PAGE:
Upon arriving at the port, you’ll check in if you haven’t already and then head over to the ticket turnstiles to scan your ticket. Afterward, follow the signs to the correct terminal and wait for boarding to begin!

A picture of the Helsinki Port. Be sure to arrive at least 30 minutes before your scheduled departure time for your day trip from Helsinki to Tallinn.
The outside of the Helsinki Port

Once boarding begins, it can get pretty turbulent, but as long as you follow the general mass of people, you’ll be fine.

Upon boarding the ferry, you can pick any available seat in your designated class. Then, sit back and relax as you take in the endless sea views on your 2-hour and 15-minute journey across the Gulf of Finland!

Arrival at the Tallinn Port

When the cruise docks, it’s a little overwhelming as there’s no order or lines for disembarking. But, everyone has to exit, so you’ll make it off in due time.

Once you’re off the boat, I recommend making note of the terminal you arrived at. This is especially true if you go with a different cruise line (not Tallink/Sulja line).

From the dock, it’s about a 20-30 minute walk uphill to Tallinn’s Old Town. Nothing too steep, but I still suggest wearing good walking shoes as the cobblestone can hurt after a while.

10 Things: What to See in Tallinn in One Day

Alrighty, now it’s time for the good stuff! Depending on how much time you have to explore, here are 10 things to see and do in Tallinn in one day! They are listed in the order I did them since I’m all about minimizing walking distance.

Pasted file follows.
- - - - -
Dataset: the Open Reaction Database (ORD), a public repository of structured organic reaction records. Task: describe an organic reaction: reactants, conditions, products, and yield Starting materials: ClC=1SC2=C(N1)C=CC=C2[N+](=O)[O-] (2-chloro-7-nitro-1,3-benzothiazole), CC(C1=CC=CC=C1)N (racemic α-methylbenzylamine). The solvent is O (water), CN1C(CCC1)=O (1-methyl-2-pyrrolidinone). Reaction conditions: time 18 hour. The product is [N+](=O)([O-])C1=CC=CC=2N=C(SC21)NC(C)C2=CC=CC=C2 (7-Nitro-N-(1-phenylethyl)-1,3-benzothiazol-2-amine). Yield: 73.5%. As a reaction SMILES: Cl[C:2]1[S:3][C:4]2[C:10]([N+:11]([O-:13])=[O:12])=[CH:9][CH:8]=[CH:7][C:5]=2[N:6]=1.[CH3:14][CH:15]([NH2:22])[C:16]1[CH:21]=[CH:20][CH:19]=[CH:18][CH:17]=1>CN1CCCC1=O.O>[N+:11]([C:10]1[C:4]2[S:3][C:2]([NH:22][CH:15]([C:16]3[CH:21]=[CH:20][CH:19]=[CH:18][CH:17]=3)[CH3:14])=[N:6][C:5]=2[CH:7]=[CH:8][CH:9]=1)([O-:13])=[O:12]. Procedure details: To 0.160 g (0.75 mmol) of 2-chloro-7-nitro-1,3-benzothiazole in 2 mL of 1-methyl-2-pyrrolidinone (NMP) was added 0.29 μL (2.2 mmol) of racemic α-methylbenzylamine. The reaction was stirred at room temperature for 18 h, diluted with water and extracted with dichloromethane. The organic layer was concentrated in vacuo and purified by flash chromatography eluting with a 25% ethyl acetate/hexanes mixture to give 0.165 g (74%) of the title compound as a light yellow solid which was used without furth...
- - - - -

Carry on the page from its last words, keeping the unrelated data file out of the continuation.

And in case you’re curious, several sites I’ve listed below are also covered on the guided tour. Thus, no matter which route you choose, you’ll get to see a little bit of it all!

NOTE: Be sure to keep track of time! I arrived at Tallinn’s Port 45 minutes early, and they began boarding shortly after. They even left about 10 minutes early before the official departure time… so DO NOT BE LATE! And remember, seating is first come first serve…

Two pictures. The left picture is of the Holy Spirit Church in Tallinn and the right picture is of Pikk Street.
Left: Peek the clock on the Holy Spirit Church | Right: The most charming street in Tallinn

1. St. Olaf’s Church

On your way from the port, the first stop is at St. Olaf’s Church, a medieval marvel with a towering spire that dates back to the 12th century. It’s believed that long ago during the 16th century, this was once the tallest building in the world.